A Boatload of Boating Misadventures

Having grown up in Key West, it was inevitable that I would occasionally find myself on a boat and seasick: many more times than once. Of course I have also been airsick, and carsick. Unexpected motion and I are not friends.

My first boating trip was with my cousin Bill. Scan 4He was home from USNA in his last year. He took my brother and me out on a charter boat. I guess we were about eight and ten years old. I don’t remember getting sick and have a picture of me on the boat, windblown hair askew, broad grin, and proud me holding up the fish I’d caught, which actually was not too small.

When a teenager, I was invited by my friend’s family to go out to the Dry Tortugas where Fort Jefferson is located, the last and most isolated of the Florida Keys. I remember that it took us 6 hrs. to get out there. It is about 68 miles west of Key West. Remember, Dr. Samuel Mudd, implicated in President Lincoln’s assassination, was imprisoned there and played a large role in tamping down a Yellow Fever epidemic. When we visited that weekend in the sixties, I remember seeing stored in the Fort a large stock of canned goods, part of emergency supplies in case of nuclear war stored there in the fifties. It is now a National Park. You can get there by seaplane ½ hr., fast catamaran 2 hrs. and slow boat 6 hrs. I haven’t been since that trip in the sixties. I suspect it’s much more touristy, but still very popular if only for the snorkeling alone, which is amazing.

When I was in my early twenties, five of the Navy guys I knew had gone together and bought a broken down 28 ft. sail boat for $5000 and lots of us would go out on it for a day of sailing fun. The sails were weak, due to inexpert handling or no wind I don’t know, but they had to run the motor all the time. So one night two of the guys invited my friend and me to go on a moonlight sail. The boat was kept in a slip out on Stock Island. The guys picked us up and when we got there, the boat was gone. The guys were peering at the slip but the boat was not there. As callow young women will do, we started giggling saying to each other, it’s a good thing we knew they had a boat. What if they had invited two girls who had never seen the boat and probably never would? The giggling was noticed and not much appreciated. They asked the caretaker and he said a group of partyers had boarded at about 4 in the morning and left. We went down to the Coast Guard to report the theft, but I don’t think the boat was ever found. Of course, they kept the key on the boat next to the helm.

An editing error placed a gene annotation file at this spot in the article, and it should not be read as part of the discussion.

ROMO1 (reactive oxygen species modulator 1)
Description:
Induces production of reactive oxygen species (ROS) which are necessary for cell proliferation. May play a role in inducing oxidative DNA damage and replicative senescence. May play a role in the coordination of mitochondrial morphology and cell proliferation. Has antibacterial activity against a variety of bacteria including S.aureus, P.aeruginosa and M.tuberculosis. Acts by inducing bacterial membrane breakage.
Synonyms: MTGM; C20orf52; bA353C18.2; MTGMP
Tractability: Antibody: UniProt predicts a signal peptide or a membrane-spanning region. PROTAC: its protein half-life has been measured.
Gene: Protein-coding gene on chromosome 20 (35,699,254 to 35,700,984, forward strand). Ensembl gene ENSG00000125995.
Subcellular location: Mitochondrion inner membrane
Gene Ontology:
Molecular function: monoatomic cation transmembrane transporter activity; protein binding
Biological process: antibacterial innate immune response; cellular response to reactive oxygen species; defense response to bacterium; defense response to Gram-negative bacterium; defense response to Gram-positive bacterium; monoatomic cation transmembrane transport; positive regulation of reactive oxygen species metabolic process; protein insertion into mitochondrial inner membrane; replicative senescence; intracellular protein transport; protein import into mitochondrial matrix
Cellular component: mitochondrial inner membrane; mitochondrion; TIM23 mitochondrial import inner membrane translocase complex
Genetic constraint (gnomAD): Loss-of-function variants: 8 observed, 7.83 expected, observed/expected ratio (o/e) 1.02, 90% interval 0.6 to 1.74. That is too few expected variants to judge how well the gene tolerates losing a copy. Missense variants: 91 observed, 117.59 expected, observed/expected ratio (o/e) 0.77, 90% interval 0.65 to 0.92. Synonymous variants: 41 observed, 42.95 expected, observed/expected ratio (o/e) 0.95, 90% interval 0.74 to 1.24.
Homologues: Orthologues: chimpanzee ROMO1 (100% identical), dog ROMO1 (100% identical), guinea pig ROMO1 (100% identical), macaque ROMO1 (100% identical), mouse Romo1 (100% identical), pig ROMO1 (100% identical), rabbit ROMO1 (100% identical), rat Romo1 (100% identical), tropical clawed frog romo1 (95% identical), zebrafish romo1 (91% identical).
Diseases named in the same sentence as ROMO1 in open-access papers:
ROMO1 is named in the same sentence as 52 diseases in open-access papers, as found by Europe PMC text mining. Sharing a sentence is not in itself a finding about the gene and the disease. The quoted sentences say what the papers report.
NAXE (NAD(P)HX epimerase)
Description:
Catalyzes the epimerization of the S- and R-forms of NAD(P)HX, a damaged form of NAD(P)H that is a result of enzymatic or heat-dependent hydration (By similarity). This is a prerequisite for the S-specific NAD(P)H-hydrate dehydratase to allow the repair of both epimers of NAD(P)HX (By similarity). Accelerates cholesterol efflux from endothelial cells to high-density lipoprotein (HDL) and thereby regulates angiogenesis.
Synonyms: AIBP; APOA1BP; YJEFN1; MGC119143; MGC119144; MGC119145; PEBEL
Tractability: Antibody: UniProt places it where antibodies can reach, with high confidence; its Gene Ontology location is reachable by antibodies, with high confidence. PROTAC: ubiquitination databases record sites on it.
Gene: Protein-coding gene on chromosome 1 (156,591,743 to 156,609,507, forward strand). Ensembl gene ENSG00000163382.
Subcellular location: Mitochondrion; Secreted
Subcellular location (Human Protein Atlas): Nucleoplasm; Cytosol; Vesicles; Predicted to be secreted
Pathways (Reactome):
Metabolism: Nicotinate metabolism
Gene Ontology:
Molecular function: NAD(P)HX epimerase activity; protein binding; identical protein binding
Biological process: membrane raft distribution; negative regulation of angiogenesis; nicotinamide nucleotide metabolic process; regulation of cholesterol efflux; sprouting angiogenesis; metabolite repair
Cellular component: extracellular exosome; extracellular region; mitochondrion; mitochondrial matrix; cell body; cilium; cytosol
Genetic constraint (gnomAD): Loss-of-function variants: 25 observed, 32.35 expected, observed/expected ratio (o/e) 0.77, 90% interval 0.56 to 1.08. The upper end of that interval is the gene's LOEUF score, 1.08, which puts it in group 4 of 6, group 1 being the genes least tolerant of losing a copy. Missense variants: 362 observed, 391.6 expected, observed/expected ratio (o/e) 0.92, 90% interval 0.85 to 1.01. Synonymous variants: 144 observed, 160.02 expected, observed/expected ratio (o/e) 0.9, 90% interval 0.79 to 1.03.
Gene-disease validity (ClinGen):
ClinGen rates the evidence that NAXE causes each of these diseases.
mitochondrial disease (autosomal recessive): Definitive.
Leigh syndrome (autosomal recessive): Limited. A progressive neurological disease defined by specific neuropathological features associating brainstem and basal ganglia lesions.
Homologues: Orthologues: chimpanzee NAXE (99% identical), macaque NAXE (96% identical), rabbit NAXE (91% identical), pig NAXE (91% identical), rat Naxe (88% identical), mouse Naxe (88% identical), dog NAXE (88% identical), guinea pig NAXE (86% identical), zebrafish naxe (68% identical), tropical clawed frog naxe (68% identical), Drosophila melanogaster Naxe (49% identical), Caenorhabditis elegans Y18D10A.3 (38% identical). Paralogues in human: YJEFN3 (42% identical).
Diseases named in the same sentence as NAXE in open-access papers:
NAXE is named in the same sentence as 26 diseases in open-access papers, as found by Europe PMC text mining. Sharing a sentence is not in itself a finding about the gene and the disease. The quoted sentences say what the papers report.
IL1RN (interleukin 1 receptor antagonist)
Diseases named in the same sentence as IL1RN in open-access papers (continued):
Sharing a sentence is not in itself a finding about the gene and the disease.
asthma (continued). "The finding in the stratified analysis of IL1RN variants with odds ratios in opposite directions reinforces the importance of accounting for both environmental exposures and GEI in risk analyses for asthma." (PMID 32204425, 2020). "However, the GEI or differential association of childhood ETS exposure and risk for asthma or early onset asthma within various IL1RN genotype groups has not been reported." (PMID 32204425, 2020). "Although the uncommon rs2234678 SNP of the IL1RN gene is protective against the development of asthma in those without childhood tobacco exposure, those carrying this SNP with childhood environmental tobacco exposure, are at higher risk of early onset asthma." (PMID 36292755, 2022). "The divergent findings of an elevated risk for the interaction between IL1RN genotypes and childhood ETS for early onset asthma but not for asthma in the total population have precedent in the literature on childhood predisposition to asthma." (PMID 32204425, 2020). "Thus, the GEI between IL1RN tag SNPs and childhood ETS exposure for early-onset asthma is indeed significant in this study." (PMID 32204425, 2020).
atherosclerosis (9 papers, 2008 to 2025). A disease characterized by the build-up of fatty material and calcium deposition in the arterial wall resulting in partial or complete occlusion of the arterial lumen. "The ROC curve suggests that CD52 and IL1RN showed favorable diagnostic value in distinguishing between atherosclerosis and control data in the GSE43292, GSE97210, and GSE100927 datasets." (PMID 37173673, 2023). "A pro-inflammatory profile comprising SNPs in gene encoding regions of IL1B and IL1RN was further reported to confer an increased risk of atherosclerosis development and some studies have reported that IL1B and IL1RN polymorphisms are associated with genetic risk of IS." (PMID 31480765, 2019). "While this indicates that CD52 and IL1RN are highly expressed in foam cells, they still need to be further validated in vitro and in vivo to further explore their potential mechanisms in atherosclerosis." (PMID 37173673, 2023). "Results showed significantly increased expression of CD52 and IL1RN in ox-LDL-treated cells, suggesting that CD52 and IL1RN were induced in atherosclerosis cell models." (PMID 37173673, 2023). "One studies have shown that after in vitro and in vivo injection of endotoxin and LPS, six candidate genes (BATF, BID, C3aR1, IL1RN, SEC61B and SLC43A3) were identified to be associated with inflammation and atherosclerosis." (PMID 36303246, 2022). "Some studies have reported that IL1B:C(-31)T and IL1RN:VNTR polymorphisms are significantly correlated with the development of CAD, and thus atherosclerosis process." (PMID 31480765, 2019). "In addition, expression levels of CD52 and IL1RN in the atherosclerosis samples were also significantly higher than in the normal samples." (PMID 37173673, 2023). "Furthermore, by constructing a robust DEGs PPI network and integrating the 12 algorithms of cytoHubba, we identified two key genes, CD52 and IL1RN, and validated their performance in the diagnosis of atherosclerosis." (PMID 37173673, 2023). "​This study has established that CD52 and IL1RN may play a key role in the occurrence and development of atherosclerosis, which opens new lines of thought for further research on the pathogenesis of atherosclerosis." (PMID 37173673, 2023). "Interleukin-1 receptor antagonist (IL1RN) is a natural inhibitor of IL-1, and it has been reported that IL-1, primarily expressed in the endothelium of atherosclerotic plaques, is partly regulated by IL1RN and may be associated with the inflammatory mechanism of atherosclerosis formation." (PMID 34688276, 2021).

A number of years ago, we had some friends visiting and we all decided to go out for a sunset sail. I told Peter that we needed to go back to the house to get my seasick medicine. He said it was a fairly calm day and I wouldn’t need it. He lived to regret those words mightily. When we got out of the lee of the island, it was not too rough, but there were swells and the schooner was heeling so that standing was difficult. Well it wasn’t long before I was sick and Peter took off his cap, which soon overflowed. To say that we were not the most popular people on the boat, well, Peter told me I could at least raise my head to look at the sunset. Right. I could say after that he always heeded my dire words of prediction, but that probably wouldn’t be true.

IMG_0368Peter took the family out on a Charter boat on Christmas Eve. It was a morning half-day trip. The one on the boat from Indiana was not sure she was up to going, but when morning came she decided to go. It wasn’t a rough trip; they stayed inside the reef, just a half hour ride out. Two were sick or queasy, one not too interested. Two really got into it, especially the one from Indiana. She wants to go deep sea fishing next time and catch a sailfish and have it mounted on the wall. I of the iron stomach, of course, stayed home.


2 thoughts on “A Boatload of Boating Misadventures”

  1. Joanne, you’re in very good company; it is recorded that Britain’s greatest naval hero, Admiral Nelson, also suffered from bouts of mal d’mer — but like you, it still didn’t stop him from doing his part.
    Happy New Year! Skip & Jo

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